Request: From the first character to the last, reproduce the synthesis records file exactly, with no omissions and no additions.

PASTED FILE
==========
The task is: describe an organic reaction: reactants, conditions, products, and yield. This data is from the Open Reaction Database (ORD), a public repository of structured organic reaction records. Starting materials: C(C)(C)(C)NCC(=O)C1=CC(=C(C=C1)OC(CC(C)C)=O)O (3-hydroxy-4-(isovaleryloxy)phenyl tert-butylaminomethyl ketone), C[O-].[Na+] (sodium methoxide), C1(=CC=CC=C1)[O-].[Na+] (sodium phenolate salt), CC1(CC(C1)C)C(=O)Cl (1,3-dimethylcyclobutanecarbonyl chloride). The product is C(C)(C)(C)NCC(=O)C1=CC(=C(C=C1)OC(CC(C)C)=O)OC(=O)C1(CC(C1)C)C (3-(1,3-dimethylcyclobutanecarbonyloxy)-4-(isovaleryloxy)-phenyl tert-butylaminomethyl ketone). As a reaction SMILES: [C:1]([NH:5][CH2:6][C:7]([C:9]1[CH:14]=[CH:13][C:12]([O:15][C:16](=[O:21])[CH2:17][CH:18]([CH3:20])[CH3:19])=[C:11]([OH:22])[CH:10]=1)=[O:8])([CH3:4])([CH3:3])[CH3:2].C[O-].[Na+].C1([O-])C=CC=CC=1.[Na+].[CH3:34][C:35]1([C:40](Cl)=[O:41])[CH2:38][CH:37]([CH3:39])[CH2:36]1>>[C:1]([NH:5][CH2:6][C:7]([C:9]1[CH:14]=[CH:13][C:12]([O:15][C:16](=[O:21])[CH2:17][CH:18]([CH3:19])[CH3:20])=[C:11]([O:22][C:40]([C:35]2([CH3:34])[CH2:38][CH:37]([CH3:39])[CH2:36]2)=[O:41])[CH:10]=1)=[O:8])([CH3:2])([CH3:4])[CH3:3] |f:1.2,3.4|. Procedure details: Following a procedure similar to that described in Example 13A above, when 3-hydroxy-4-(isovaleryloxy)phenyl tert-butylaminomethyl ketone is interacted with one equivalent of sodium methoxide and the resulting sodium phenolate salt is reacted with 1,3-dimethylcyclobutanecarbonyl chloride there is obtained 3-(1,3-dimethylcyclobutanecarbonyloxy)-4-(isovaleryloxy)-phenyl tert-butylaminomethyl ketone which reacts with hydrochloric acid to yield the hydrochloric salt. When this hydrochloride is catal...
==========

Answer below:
The task is: describe an organic reaction: reactants, conditions, products, and yield. This data is from the Open Reaction Database (ORD), a public repository of structured organic reaction records. Starting materials: C(C)(C)(C)NCC(=O)C1=CC(=C(C=C1)OC(CC(C)C)=O)O (3-hydroxy-4-(isovaleryloxy)phenyl tert-butylaminomethyl ketone), C[O-].[Na+] (sodium methoxide), C1(=CC=CC=C1)[O-].[Na+] (sodium phenolate salt), CC1(CC(C1)C)C(=O)Cl (1,3-dimethylcyclobutanecarbonyl chloride). The product is C(C)(C)(C)NCC(=O)C1=CC(=C(C=C1)OC(CC(C)C)=O)OC(=O)C1(CC(C1)C)C (3-(1,3-dimethylcyclobutanecarbonyloxy)-4-(isovaleryloxy)-phenyl tert-butylaminomethyl ketone). As a reaction SMILES: [C:1]([NH:5][CH2:6][C:7]([C:9]1[CH:14]=[CH:13][C:12]([O:15][C:16](=[O:21])[CH2:17][CH:18]([CH3:20])[CH3:19])=[C:11]([OH:22])[CH:10]=1)=[O:8])([CH3:4])([CH3:3])[CH3:2].C[O-].[Na+].C1([O-])C=CC=CC=1.[Na+].[CH3:34][C:35]1([C:40](Cl)=[O:41])[CH2:38][CH:37]([CH3:39])[CH2:36]1>>[C:1]([NH:5][CH2:6][C:7]([C:9]1[CH:14]=[CH:13][C:12]([O:15][C:16](=[O:21])[CH2:17][CH:18]([CH3:19])[CH3:20])=[C:11]([O:22][C:40]([C:35]2([CH3:34])[CH2:38][CH:37]([CH3:39])[CH2:36]2)=[O:41])[CH:10]=1)=[O:8])([CH3:2])([CH3:4])[CH3:3] |f:1.2,3.4|. Procedure details: Following a procedure similar to that described in Example 13A above, when 3-hydroxy-4-(isovaleryloxy)phenyl tert-butylaminomethyl ketone is interacted with one equivalent of sodium methoxide and the resulting sodium phenolate salt is reacted with 1,3-dimethylcyclobutanecarbonyl chloride there is obtained 3-(1,3-dimethylcyclobutanecarbonyloxy)-4-(isovaleryloxy)-phenyl tert-butylaminomethyl ketone which reacts with hydrochloric acid to yield the hydrochloric salt. When this hydrochloride is catal...